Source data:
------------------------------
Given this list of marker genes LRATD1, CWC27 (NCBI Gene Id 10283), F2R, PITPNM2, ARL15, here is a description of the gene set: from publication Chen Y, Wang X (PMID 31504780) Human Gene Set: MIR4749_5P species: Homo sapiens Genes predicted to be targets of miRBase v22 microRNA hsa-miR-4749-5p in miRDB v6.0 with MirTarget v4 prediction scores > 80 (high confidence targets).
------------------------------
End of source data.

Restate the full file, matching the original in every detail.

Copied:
Given this list of marker genes LRATD1, CWC27 (NCBI Gene Id 10283), F2R, PITPNM2, ARL15, here is a description of the gene set: from publication Chen Y, Wang X (PMID 31504780) Human Gene Set: MIR4749_5P species: Homo sapiens Genes predicted to be targets of miRBase v22 microRNA hsa-miR-4749-5p in miRDB v6.0 with MirTarget v4 prediction scores > 80 (high confidence targets).